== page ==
There you have cultural journalism in a nutshell, atypical only in the candidness with which its author confesses her incompetence for the task at hand and her editors’ and publishers’ willingness to lay on the table her lack of qualification for this assignment. To put it in our crude ex-colonial vernacular, O’Brien doesn’t know shit from Shinola, crows about it in her news story, and gets paid for doing so by the BBC. Whatever its entertainment value for equally uninformed readers, paraded ignorance such as this adds nothing to the critical dialogue about Stein specifically or modernism generally.
I’ve chosen this example to demonstrate that the problem doesn’t restrict itself to us bumpkins in the United States, knowing full well that doing so rubs salt into the wounds of residents of the sceptered isle, already smarting under the humiliating global scrutiny of its much grosser Fleet Street excesses. But that’s another discussion. More to the point, are you prepared for features, reviews, and interviews on subjects photographic — postmodernist practice, street photography, Victor Burgin, Jo Spence, Julia Margaret Cameron, Bill Brandt, you name it — by cultural journalists who readily declare themselves tabula rasa but eager to learn? Because, ready or not, that’s what you’ll get henceforth in the mainstream press.
So one of the cluster of meteors that struck my little world to send up a smothering cloud of ash has begun to eliminate the editorial support system for what I do professionally as a writer, by substituting cultural journalism’s one-size-fits-all daytrippers for staff or freelance specialized critics. Additionally, there’s another change in the market that results from a change in their readerships. The USA Today model has permeated the industry. Editors now ask for short, punchy pieces, the shorter and punchier the better — 250 words (roughly one double-spaced typewritten page) is great, 500 words okay, 750 words ample, 1000 words windy, and anything much over that longer than one can expect today’s average readers to stay with to the end.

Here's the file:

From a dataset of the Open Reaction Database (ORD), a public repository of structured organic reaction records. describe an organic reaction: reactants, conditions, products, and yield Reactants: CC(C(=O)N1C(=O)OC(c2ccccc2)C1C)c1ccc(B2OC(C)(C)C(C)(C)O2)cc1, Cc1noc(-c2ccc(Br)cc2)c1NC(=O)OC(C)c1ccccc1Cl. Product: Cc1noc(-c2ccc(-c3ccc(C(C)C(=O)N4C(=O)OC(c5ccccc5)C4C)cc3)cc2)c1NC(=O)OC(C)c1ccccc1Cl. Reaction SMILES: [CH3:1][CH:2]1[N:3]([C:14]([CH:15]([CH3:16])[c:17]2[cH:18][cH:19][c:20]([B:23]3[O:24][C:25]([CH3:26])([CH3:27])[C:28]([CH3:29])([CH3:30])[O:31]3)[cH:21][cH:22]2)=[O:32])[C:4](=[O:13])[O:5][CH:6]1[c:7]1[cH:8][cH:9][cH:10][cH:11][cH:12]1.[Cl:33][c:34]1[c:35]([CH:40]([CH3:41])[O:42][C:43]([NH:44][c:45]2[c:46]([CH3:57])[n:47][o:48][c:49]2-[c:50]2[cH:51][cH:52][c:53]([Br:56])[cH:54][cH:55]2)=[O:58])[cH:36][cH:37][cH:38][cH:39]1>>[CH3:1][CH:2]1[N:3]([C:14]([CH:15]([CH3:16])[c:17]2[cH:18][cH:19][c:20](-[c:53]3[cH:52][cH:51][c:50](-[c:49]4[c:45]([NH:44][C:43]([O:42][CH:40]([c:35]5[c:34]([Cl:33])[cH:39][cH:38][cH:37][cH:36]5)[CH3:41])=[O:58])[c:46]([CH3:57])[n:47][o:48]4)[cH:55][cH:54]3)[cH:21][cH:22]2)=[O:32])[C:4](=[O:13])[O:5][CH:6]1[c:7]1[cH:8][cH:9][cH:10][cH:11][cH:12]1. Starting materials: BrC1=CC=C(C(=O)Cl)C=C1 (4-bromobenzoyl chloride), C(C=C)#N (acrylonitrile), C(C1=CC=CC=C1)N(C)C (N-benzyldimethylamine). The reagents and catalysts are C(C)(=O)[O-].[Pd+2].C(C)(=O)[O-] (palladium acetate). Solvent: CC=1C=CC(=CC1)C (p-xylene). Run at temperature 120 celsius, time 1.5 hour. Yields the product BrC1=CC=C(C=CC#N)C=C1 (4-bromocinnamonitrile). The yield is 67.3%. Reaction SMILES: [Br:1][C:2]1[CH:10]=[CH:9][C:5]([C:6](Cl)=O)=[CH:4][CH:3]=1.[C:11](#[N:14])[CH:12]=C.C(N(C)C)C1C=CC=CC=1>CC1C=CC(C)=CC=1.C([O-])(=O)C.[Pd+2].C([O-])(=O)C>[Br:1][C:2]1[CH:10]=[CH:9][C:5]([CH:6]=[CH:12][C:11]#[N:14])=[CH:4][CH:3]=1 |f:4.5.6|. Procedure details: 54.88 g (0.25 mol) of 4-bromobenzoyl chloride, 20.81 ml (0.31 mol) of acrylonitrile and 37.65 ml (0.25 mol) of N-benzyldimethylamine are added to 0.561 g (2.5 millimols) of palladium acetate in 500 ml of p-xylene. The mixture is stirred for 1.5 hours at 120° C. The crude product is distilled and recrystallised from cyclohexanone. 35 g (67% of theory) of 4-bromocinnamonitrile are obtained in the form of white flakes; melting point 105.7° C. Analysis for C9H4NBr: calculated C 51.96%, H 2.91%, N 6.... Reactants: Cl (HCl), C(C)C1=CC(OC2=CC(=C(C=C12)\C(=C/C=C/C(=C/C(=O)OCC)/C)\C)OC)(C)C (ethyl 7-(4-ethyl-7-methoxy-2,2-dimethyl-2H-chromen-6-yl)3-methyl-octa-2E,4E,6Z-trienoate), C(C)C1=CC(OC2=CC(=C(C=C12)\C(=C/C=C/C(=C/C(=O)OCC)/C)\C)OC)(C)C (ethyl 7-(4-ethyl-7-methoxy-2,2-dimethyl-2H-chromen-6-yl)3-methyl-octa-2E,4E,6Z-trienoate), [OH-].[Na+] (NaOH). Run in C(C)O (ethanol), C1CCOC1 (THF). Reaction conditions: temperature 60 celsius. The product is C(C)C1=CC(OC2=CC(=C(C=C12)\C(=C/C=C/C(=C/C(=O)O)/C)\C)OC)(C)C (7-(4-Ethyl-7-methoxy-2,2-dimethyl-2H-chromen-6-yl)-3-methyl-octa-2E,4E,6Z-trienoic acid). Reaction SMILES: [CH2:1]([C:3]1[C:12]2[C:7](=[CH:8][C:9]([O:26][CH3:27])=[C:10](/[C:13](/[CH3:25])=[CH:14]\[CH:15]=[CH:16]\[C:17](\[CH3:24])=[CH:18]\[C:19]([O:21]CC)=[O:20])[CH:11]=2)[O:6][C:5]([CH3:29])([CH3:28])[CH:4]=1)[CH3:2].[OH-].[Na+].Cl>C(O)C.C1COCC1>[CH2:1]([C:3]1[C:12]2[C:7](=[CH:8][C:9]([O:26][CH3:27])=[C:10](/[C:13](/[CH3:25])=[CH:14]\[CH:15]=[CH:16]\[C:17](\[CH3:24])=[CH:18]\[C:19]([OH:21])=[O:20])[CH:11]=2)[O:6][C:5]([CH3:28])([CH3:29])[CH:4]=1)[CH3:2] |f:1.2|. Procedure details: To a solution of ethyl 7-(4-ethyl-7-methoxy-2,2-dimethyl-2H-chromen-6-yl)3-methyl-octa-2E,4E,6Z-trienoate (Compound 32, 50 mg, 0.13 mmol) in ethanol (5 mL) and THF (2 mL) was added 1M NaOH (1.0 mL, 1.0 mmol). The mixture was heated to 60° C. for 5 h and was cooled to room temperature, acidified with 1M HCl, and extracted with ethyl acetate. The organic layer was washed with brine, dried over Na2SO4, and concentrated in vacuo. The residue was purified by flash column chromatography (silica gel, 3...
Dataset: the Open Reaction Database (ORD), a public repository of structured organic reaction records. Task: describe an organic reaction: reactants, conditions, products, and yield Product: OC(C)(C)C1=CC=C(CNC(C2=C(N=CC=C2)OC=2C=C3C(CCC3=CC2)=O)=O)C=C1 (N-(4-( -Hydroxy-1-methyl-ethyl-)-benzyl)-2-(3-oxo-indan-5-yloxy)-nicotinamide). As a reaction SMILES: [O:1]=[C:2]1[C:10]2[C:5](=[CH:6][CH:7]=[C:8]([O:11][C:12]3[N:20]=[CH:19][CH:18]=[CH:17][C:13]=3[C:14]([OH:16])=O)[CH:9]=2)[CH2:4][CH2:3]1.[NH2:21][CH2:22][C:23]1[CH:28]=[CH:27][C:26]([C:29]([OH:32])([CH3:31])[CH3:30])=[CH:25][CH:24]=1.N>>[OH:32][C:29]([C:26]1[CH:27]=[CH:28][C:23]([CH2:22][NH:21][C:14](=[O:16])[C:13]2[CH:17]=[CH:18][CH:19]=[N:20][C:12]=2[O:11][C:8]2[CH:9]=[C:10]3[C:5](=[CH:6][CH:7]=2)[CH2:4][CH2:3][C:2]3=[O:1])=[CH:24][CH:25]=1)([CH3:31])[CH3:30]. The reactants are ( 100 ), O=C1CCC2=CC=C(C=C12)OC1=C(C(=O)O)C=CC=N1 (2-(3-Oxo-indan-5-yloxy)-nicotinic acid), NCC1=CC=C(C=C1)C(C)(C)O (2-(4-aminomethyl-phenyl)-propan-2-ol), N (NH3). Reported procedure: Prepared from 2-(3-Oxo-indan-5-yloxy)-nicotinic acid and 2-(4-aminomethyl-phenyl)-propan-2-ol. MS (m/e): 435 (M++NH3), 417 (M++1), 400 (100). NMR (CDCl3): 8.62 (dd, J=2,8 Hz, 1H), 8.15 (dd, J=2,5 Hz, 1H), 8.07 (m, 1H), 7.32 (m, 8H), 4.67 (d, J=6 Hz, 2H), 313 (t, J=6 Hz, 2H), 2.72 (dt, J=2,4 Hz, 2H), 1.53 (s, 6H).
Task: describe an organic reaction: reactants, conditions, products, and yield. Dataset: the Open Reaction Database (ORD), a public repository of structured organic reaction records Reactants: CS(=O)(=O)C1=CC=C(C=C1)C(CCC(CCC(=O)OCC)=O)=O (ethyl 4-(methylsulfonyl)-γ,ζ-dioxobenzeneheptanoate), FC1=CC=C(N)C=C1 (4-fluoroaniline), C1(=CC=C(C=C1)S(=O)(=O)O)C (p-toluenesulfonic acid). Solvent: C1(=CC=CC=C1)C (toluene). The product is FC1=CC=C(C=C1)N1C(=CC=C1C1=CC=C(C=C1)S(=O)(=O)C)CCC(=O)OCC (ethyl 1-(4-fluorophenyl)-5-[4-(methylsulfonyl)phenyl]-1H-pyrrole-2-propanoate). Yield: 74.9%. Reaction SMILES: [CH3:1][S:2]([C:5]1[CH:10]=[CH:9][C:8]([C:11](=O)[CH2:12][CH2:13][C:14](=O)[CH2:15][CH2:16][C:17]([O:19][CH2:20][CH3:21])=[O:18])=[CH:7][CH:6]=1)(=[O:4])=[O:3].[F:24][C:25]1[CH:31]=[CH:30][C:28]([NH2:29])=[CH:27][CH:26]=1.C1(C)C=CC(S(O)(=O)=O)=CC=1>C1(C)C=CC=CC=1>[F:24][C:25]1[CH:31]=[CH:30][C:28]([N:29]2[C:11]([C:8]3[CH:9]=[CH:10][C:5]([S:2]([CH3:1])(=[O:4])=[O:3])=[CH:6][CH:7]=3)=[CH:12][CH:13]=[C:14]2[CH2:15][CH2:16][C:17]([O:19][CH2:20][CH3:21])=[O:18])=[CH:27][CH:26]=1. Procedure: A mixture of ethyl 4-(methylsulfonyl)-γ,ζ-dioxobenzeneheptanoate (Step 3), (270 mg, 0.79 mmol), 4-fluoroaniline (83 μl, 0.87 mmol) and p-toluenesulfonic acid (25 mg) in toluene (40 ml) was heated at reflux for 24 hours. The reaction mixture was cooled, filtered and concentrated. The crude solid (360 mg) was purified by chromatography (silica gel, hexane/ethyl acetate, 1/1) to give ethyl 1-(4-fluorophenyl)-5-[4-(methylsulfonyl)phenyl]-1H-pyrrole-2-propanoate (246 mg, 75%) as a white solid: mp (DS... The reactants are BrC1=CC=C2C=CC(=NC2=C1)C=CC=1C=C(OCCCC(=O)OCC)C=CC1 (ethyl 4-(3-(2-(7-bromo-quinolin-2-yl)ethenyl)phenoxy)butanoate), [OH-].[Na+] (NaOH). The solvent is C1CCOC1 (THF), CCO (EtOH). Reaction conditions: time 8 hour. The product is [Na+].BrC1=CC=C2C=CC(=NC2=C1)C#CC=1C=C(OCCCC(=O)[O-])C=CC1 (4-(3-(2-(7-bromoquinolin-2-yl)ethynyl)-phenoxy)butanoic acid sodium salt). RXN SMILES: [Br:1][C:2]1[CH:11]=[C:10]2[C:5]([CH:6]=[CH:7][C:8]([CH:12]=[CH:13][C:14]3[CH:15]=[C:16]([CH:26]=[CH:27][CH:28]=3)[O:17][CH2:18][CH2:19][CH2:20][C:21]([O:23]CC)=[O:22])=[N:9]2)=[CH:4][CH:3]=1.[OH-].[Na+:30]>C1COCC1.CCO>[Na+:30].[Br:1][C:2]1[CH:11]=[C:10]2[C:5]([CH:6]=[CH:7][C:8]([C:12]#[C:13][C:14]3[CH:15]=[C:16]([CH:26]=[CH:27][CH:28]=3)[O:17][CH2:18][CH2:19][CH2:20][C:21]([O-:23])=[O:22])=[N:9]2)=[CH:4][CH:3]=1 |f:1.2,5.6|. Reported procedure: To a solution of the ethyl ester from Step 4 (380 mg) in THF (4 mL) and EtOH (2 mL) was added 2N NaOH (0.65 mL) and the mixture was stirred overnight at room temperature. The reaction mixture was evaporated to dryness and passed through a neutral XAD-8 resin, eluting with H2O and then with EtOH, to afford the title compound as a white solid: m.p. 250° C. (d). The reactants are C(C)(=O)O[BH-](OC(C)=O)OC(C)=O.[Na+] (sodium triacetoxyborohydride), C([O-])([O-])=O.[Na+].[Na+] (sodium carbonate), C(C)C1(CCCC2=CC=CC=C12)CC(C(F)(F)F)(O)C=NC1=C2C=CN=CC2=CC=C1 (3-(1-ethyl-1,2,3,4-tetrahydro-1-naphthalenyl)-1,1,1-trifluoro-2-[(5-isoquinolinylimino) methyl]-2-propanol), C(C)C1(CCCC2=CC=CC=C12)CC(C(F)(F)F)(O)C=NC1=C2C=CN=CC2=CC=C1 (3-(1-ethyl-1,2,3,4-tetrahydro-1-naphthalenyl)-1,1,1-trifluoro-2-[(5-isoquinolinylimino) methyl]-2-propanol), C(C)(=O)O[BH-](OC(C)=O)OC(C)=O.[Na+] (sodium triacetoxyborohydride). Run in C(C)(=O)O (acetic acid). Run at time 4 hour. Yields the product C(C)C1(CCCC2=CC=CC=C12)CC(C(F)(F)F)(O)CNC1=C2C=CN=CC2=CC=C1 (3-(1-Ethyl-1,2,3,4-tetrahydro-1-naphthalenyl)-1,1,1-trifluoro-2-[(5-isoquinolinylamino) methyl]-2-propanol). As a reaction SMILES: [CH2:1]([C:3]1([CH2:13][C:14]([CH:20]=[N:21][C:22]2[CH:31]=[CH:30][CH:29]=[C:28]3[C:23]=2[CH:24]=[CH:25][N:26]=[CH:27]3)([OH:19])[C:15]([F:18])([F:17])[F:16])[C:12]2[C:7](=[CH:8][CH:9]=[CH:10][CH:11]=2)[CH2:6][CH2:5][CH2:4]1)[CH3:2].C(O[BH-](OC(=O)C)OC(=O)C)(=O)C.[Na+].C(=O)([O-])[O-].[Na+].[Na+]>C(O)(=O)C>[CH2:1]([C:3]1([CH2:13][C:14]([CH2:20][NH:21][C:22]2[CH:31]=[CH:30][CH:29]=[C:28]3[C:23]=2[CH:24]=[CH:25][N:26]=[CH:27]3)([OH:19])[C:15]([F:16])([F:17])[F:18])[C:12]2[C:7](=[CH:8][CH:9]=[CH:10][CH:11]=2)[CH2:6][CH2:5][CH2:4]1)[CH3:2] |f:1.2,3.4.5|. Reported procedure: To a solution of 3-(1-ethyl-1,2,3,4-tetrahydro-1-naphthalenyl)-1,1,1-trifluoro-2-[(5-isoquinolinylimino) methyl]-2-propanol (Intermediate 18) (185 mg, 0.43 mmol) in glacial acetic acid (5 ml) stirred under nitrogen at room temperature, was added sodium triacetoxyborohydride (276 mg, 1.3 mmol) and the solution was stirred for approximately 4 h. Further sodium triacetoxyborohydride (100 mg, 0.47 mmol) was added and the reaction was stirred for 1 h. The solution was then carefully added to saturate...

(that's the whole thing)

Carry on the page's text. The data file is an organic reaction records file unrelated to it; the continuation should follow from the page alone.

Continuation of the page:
This is due partly to the widespread erosion of the ability to pay close and prolonged attention, for which we can hold the entirety of mass media and digital technology responsible, partly to the reading and writing habits of people who put in way too much time immersed in social media. Did you know that the average college student in the States today spends more than three hours a day doing email, instant messaging, and cellphone texting, plus another three hours surfing the web — and that’s the demographic publishers hope to reach?